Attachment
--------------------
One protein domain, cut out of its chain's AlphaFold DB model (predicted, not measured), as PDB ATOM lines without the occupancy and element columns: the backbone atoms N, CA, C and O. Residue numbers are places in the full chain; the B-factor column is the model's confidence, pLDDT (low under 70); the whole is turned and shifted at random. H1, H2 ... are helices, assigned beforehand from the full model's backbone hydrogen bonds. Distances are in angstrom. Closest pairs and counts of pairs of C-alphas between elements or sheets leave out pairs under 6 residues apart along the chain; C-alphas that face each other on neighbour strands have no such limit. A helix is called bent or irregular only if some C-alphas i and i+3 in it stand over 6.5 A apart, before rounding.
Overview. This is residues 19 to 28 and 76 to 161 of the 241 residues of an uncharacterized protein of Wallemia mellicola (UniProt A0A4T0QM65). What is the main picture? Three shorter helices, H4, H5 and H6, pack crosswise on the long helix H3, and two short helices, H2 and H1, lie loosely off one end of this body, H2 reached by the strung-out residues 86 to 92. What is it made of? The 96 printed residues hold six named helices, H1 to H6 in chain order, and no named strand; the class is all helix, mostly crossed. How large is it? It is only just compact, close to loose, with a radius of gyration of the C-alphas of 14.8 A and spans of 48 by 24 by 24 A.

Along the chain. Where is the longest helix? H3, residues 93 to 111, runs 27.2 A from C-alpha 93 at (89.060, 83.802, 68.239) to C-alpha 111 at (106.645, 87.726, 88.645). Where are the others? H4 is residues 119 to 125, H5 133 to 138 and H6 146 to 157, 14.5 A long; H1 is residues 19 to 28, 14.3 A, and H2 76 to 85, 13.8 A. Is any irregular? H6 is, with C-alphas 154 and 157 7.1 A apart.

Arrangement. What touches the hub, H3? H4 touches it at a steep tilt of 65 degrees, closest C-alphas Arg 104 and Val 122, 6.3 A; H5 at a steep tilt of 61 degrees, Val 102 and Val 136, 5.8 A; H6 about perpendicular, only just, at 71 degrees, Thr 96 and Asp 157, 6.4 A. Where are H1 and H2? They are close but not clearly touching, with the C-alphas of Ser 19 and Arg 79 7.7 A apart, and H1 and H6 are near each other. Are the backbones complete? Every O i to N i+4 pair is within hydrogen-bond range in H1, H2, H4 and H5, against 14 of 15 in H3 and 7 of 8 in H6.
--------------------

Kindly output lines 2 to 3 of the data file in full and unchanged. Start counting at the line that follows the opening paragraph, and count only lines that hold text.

Along the chain. Where is the longest helix? H3, residues 93 to 111, runs 27.2 A from C-alpha 93 at (89.060, 83.802, 68.239) to C-alpha 111 at (106.645, 87.726, 88.645). Where are the others? H4 is residues 119 to 125, H5 133 to 138 and H6 146 to 157, 14.5 A long; H1 is residues 19 to 28, 14.3 A, and H2 76 to 85, 13.8 A. Is any irregular? H6 is, with C-alphas 154 and 157 7.1 A apart.

Arrangement. What touches the hub, H3? H4 touches it at a steep tilt of 65 degrees, closest C-alphas Arg 104 and Val 122, 6.3 A; H5 at a steep tilt of 61 degrees, Val 102 and Val 136, 5.8 A; H6 about perpendicular, only just, at 71 degrees, Thr 96 and Asp 157, 6.4 A. Where are H1 and H2? They are close but not clearly touching, with the C-alphas of Ser 19 and Arg 79 7.7 A apart, and H1 and H6 are near each other. Are the backbones complete? Every O i to N i+4 pair is within hydrogen-bond range in H1, H2, H4 and H5, against 14 of 15 in H3 and 7 of 8 in H6.